Mornings and Holidays

The rain pounding on the roof of my little hole in the city wakes me up.  The clock tells me it’s only 5:30 in the morning.

It’s a holiday in my country.  One hundred and fourteen years ago, a Filipino general waved the Philippine national flag in the balcony of his home and declared the nation’s independence.  A marching band played the Philippine national anthem for the first time.  Neither Spain nor the USA, who were fighting to control the country at that time, recognized the declaration.  Years of American and Japanese occupation followed, but for Filipinos, freedom came on June 12, 1898.

I mull on this a little as I get out of bed.  I’m not usually a morning person, but since going back to my old work, I’ve been waking up at 5:00. I get myself a proper breakfast of pan de sal (salt bread), scrambled egg, and coffee.  I walk three blocks to that corner bakery for the bread.  On the way, I see old folks in their running shoes and clothes, street vendors arranging fruits on carts, and sari-sari (retail) stores opening their windows.  It’s always nice to watch the main street waking up.

I also love the quiet during early mornings.  There’s a peaceful lull before my neighbor goes home from the call center and blasts Beyonce, Mariah Carey, and Adele songs from his stereo; before the other neighbor’s kids play near my windows or bang on my door; and before someone turns on the TV.

As I stir my coffee, I thank all the heroes of the revolution who fought for my country’s freedom.  Many Filipinos would say we have too much of it now.  That may be true.  I don’t know how anyone can exactly have ‘too much freedom’, but that’s probably why laws are considered ‘suggestions’ rather than something to be enforced and followed.  It’s probably why people who get convicted or who know nothing and have shown nothing in the way of public service still get elected to a public office.  It’s probably why most of us complain all the time but fail to do the simplest things, like throwing garbage properly, to make our country better.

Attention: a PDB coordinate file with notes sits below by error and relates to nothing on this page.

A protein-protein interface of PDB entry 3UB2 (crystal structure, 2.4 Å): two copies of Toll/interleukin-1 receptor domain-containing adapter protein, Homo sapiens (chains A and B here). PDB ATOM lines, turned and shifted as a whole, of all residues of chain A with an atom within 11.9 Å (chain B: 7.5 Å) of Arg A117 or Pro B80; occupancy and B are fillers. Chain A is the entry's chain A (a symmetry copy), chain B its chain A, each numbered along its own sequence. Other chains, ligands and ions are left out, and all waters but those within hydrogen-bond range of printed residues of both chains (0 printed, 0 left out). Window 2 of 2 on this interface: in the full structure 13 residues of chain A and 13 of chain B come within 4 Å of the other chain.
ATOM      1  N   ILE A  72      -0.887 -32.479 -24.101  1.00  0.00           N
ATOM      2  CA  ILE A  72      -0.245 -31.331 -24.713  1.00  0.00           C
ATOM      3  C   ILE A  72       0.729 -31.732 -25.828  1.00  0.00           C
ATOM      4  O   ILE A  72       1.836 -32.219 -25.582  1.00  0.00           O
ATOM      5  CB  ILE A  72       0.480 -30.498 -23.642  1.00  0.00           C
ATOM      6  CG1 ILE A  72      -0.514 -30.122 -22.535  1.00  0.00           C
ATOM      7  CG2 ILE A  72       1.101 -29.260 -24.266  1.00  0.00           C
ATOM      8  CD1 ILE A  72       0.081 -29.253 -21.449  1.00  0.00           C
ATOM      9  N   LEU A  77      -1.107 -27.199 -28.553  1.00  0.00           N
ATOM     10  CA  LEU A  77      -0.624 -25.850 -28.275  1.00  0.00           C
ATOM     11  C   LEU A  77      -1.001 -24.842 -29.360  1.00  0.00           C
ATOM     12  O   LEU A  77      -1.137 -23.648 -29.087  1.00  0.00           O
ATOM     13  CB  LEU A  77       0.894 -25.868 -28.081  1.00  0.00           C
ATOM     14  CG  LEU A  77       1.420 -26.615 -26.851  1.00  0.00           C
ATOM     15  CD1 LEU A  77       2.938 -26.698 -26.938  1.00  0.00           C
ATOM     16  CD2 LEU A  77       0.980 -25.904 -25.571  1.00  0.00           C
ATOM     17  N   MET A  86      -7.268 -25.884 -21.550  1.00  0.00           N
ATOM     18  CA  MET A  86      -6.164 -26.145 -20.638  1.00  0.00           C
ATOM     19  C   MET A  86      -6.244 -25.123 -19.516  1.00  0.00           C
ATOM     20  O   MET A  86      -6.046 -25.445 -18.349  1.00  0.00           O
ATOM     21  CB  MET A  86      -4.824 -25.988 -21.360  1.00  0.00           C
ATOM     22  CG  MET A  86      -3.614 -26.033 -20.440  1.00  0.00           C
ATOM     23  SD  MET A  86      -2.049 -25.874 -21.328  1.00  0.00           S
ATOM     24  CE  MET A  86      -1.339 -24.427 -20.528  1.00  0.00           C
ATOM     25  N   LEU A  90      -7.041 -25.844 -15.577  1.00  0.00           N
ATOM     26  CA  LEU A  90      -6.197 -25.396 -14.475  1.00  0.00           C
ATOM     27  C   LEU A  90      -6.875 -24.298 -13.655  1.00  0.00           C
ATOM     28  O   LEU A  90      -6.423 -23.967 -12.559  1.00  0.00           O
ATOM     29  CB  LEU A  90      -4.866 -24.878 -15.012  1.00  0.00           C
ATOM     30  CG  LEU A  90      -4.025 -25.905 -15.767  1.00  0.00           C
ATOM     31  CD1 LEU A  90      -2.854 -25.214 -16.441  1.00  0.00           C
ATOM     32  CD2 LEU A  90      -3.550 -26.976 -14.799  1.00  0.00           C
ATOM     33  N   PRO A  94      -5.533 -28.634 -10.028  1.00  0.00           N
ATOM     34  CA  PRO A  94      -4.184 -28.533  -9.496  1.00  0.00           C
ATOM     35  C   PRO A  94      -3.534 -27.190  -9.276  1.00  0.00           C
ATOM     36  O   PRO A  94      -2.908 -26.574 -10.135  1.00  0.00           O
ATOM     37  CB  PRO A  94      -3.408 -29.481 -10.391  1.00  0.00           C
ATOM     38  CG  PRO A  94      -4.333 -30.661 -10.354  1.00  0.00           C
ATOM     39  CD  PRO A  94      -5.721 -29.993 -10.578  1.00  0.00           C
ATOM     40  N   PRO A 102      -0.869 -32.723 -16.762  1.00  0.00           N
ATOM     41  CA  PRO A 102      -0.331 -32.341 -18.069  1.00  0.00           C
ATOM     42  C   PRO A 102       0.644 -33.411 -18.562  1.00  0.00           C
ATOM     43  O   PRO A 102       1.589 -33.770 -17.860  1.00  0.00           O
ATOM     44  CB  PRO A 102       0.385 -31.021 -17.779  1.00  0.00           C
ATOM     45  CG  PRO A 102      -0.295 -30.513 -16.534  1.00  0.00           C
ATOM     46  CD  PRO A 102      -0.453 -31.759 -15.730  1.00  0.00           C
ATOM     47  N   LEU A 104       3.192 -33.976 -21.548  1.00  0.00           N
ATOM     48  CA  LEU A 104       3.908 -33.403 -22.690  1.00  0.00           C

But I’m thankful we are free, free even to do all this complaining.  Despite all the dismal things that have been going on, there’s still a lot about being Filipino that I love.

There’s that pan de sal, sari-sari store and bakery in every street corner. There’s the ingrained politeness in everyone, the way we say po and opo and do the mano (touching the elder’s hand to forehead of younger person) to show respect. There’s the easy smile and laughter that makes everyone feel welcome instantly and that lightens the crazy schedule at work.  It’s that penchant for happiness that helps us survive tough disasters or the harshness of poverty.  It’s why old and young people alike still smile and wave at cameras even in the middle of a flooded road. There’s the sense of family and community ties, why people still volunteer to help their neighbors even if the volunteers themselves come from poor families.  That’s why the home for the aged is not as common here.  We take care of our own.

The sun is finally out.  The coffee is all gone, but it will be time to eat pinakbet or maybe adobo or some other Pinoy food soon.

Maligayang Araw ng Kasarinlan sa lahat (Happy Independence Day to all)!




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